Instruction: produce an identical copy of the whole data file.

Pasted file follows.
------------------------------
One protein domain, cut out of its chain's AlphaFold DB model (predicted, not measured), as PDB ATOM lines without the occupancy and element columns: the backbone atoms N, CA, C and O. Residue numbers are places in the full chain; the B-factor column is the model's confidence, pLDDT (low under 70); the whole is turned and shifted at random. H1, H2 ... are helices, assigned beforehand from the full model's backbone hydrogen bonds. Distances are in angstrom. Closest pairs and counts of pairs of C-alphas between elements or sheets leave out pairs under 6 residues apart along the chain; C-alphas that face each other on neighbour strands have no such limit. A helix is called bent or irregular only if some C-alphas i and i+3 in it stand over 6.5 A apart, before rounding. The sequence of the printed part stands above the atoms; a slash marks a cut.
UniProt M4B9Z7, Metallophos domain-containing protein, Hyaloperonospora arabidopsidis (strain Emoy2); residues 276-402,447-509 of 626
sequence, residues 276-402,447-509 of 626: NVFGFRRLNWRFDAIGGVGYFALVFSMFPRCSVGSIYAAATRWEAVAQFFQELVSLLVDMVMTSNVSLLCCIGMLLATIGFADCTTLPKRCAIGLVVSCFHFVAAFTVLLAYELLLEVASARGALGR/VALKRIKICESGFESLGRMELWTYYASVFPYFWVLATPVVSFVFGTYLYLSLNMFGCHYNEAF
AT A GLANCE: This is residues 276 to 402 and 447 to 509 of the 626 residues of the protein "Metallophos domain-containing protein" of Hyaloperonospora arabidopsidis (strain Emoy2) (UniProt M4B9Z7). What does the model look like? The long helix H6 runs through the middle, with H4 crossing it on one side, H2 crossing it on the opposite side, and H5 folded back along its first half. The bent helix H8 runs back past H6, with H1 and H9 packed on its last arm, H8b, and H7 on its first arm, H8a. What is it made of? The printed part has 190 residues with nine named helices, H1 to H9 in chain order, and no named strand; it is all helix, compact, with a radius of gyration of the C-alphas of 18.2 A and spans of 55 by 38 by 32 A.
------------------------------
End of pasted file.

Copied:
One protein domain, cut out of its chain's AlphaFold DB model (predicted, not measured), as PDB ATOM lines without the occupancy and element columns: the backbone atoms N, CA, C and O. Residue numbers are places in the full chain; the B-factor column is the model's confidence, pLDDT (low under 70); the whole is turned and shifted at random. H1, H2 ... are helices, assigned beforehand from the full model's backbone hydrogen bonds. Distances are in angstrom. Closest pairs and counts of pairs of C-alphas between elements or sheets leave out pairs under 6 residues apart along the chain; C-alphas that face each other on neighbour strands have no such limit. A helix is called bent or irregular only if some C-alphas i and i+3 in it stand over 6.5 A apart, before rounding. The sequence of the printed part stands above the atoms; a slash marks a cut.
UniProt M4B9Z7, Metallophos domain-containing protein, Hyaloperonospora arabidopsidis (strain Emoy2); residues 276-402,447-509 of 626
sequence, residues 276-402,447-509 of 626: NVFGFRRLNWRFDAIGGVGYFALVFSMFPRCSVGSIYAAATRWEAVAQFFQELVSLLVDMVMTSNVSLLCCIGMLLATIGFADCTTLPKRCAIGLVVSCFHFVAAFTVLLAYELLLEVASARGALGR/VALKRIKICESGFESLGRMELWTYYASVFPYFWVLATPVVSFVFGTYLYLSLNMFGCHYNEAF
AT A GLANCE: This is residues 276 to 402 and 447 to 509 of the 626 residues of the protein "Metallophos domain-containing protein" of Hyaloperonospora arabidopsidis (strain Emoy2) (UniProt M4B9Z7). What does the model look like? The long helix H6 runs through the middle, with H4 crossing it on one side, H2 crossing it on the opposite side, and H5 folded back along its first half. The bent helix H8 runs back past H6, with H1 and H9 packed on its last arm, H8b, and H7 on its first arm, H8a. What is it made of? The printed part has 190 residues with nine named helices, H1 to H9 in chain order, and no named strand; it is all helix, compact, with a radius of gyration of the C-alphas of 18.2 A and spans of 55 by 38 by 32 A.